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Govt says ‘no information’ on widening Ayios Dometios checkpoint

Cars queue up at the Ayios Dometios checkpoint
File photo

The government has received no information, suggestions, or relevant contact from technical committees regarding any upgrades to the Ayios Dometios checkpoint, Transport Minister Alexis Vafeades said on Wednesday.

Speaking to the Cyprus Mail, Vafeades said such matters had not been brought onto the government’s agenda at this time.

He was speaking after the Turkish Cypriot co-chair of the bicommunal Crossing points technical committee Aysan Mullahasan said, “the committee has requested from [the Greek Cypriot side] to solve the problem at the Ayios Dometios crossing point for the last two years”.

“We explained that increasing the number of personnel and police booths could be a quick and easy solution and offered suggestions. They also viewed this positively and presented their own projects,” she added.

She said the plans “foresee additional lanes at Ayios Dometios”, adding “the crossing points are now very busy, so we prepared a project and called for the addition of new lanes and more modern and civilised crossing points. Our talks are continuing, and I would prefer if simultaneous projects [from both sides] were implemented”.

Vafeades’ statements were corroborated by the north’s ‘foreign minister’ Erhan Arikli, who told local media “There is no progress yet. We have not received any official contact”.

In addition, he poured cold water on the idea of upgrading the crossing point or opening a new one at present.

“If a new crossing point opens, there will be problems with the immigration police and customs officers we would put there. We have a very serious problem. We must increase the number of personnel at both Ercan airport and the crossing points,” he said.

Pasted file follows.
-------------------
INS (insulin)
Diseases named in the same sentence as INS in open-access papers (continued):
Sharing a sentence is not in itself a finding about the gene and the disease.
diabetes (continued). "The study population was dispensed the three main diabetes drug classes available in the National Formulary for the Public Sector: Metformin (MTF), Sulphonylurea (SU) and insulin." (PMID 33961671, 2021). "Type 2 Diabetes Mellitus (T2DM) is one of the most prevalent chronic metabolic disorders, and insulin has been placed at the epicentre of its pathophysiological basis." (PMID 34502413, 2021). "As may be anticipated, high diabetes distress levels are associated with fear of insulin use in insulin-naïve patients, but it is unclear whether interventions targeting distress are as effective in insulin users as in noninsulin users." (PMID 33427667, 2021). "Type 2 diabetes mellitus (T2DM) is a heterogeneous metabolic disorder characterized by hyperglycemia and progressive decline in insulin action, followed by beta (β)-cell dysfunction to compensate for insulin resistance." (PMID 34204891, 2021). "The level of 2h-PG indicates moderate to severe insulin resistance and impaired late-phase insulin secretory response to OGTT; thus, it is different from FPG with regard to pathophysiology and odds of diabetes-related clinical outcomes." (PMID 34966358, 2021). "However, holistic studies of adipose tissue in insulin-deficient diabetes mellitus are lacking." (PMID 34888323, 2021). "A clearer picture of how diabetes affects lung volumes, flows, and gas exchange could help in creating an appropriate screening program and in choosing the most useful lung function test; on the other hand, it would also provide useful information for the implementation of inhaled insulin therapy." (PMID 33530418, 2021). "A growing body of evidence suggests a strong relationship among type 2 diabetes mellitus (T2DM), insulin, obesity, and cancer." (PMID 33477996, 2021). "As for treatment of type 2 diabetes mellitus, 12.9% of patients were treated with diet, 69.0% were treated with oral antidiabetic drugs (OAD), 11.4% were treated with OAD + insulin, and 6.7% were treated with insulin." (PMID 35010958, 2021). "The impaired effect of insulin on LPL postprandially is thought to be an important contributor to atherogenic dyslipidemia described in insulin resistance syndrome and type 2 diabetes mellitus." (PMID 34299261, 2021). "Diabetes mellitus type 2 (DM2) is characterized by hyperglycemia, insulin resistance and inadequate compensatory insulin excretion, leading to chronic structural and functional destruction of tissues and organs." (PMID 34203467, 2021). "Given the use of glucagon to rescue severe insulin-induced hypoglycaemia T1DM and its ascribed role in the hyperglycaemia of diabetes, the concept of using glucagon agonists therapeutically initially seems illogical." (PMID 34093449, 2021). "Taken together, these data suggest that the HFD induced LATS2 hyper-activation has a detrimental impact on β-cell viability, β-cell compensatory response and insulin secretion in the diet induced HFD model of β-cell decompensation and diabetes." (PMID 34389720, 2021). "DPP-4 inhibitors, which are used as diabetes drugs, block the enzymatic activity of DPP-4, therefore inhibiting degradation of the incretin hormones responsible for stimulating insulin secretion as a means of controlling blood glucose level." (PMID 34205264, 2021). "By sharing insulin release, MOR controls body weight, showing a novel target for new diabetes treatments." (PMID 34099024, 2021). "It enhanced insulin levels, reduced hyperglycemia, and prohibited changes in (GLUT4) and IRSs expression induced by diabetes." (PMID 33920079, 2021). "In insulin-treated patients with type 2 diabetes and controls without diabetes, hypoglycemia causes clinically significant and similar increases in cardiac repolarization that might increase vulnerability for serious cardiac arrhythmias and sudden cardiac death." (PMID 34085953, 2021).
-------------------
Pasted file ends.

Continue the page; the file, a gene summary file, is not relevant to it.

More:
He added, “if they say, ‘open the gates’ today and we do, we will have a problem with the number of police and customs personnel”.

However, he did say the opening of new crossing points is on the agenda of the north’s ‘government’.

“Opening three to four gates is on the agenda. Our meetings are continuing. We are trying to increase the number of police at existing crossing points,” he said.

He added that “we need at least 1,500 police officers to improve these issues”.

Additionally, Mullahasan said “apart from the Ayios Dometios crossing point, which is the only vehicle crossing point in Nicosia, we went to the committee with two different suggestions”.

These suggestions were for the Ledra Palace crossing point, which is currently closed to road traffic with the exception of diplomatic vehicles, to open to commercial vehicles, and for there to be a new crossing point at Mia Milia for taxis, buses, rental cars and commercial vehicles.

She said the proposals “have not yet received a response”.

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